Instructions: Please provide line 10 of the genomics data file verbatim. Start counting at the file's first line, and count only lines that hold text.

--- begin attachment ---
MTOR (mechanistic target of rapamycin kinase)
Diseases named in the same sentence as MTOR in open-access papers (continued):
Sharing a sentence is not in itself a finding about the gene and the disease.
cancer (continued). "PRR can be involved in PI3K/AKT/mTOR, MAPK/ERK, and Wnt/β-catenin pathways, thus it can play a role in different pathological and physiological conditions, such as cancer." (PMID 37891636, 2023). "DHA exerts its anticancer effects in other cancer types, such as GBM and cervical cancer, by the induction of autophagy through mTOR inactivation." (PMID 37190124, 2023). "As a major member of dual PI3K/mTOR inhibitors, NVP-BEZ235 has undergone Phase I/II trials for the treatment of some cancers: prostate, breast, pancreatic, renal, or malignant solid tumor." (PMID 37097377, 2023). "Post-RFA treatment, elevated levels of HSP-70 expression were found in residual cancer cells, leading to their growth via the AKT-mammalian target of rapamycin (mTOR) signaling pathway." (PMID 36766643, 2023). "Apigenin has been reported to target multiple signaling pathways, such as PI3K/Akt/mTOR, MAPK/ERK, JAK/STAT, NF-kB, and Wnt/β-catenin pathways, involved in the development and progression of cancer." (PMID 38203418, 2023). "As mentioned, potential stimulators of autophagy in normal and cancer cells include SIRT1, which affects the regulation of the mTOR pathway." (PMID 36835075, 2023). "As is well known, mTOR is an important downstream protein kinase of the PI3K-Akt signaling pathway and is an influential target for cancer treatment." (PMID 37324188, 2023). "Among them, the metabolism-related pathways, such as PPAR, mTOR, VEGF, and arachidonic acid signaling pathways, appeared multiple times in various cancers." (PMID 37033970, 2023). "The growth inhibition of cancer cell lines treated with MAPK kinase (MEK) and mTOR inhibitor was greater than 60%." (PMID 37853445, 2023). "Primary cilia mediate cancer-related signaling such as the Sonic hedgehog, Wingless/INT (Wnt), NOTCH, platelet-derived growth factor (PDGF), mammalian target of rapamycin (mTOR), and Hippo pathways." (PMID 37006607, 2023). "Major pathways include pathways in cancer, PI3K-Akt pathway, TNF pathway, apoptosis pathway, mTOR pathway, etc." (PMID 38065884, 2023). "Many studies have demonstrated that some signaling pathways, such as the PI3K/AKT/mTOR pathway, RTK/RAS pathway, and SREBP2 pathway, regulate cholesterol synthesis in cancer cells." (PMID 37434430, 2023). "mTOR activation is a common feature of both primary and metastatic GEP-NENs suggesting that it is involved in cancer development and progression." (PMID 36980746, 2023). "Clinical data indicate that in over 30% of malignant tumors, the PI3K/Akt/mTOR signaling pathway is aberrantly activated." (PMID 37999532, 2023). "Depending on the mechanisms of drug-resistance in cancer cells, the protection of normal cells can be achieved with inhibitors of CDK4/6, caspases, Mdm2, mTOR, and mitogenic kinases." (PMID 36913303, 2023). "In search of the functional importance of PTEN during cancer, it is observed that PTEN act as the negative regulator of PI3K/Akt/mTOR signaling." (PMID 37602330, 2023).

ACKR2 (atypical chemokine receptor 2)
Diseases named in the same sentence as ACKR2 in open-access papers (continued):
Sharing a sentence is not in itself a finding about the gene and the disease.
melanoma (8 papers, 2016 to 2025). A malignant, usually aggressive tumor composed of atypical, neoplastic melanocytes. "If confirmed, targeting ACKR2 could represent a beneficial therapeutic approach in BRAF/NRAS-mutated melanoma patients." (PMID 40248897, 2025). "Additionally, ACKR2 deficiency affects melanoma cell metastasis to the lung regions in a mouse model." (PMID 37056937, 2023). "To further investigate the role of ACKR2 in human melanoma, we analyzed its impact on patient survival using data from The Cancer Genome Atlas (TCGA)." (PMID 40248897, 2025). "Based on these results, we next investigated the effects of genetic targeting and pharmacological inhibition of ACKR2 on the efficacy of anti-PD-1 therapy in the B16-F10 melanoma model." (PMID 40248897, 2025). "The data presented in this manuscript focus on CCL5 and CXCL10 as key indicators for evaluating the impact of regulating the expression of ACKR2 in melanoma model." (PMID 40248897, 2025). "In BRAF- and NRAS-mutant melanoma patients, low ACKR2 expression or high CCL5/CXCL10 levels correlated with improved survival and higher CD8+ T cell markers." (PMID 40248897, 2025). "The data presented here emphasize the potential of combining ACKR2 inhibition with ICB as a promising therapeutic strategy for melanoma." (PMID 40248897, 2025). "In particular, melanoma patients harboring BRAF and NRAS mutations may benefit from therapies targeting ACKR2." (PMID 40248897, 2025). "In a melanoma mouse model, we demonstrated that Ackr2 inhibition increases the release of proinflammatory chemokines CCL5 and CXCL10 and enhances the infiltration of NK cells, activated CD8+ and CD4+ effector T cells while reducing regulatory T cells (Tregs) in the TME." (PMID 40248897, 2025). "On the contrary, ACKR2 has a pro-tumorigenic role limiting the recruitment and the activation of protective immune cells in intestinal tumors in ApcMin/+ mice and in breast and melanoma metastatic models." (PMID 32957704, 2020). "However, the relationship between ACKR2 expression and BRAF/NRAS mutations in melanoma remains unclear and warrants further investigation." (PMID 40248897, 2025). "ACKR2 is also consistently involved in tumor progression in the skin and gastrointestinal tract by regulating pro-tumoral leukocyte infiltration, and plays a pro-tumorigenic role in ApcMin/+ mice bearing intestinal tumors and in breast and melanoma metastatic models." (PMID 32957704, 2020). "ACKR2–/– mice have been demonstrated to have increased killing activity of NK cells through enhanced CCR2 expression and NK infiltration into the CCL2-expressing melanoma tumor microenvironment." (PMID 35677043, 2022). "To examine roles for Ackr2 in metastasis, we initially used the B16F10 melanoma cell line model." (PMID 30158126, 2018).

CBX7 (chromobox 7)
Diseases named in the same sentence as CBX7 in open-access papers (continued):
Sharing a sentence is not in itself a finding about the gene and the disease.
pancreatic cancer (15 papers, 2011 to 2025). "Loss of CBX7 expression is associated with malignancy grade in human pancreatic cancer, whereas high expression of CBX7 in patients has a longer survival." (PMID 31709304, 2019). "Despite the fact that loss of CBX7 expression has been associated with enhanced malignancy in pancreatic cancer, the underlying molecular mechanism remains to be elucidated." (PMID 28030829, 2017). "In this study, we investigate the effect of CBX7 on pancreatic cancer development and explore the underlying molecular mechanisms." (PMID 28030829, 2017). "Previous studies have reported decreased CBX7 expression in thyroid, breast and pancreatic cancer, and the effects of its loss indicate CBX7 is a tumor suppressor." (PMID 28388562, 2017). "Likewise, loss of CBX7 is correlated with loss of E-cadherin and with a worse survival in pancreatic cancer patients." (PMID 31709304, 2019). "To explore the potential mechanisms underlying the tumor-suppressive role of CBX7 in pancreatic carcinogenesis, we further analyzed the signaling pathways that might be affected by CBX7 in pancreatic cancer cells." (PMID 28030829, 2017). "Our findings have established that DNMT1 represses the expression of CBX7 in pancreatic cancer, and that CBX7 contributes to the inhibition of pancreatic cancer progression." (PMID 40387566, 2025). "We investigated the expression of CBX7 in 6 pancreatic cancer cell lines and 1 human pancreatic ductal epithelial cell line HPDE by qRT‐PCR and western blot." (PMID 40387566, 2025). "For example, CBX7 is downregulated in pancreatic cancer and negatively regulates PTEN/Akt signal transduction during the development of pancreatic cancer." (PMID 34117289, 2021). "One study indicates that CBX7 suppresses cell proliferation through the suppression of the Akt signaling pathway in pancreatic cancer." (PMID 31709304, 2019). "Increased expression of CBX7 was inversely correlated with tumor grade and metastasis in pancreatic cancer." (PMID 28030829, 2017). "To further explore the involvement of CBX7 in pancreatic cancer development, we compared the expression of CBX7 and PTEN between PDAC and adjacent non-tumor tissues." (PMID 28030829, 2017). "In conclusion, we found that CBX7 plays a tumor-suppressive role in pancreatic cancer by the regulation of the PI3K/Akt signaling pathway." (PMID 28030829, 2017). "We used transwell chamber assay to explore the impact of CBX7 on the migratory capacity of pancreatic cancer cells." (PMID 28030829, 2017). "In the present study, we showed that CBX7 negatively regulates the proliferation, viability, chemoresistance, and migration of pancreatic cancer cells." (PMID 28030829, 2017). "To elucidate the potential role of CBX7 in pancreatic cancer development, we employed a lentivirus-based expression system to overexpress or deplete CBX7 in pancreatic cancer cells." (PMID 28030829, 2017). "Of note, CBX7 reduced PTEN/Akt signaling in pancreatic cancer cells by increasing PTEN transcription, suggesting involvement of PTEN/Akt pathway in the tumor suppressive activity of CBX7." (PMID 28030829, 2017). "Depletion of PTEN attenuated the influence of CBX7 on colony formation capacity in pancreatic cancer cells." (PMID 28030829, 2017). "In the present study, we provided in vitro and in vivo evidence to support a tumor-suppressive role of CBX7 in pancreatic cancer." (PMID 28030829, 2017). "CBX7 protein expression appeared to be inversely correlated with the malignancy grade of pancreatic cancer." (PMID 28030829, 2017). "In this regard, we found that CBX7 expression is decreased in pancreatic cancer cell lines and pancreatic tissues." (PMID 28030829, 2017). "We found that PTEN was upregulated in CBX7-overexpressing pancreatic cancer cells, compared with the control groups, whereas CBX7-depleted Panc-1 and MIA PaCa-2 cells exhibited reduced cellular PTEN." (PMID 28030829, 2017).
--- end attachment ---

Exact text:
Diseases named in the same sentence as CBX7 in open-access papers (continued):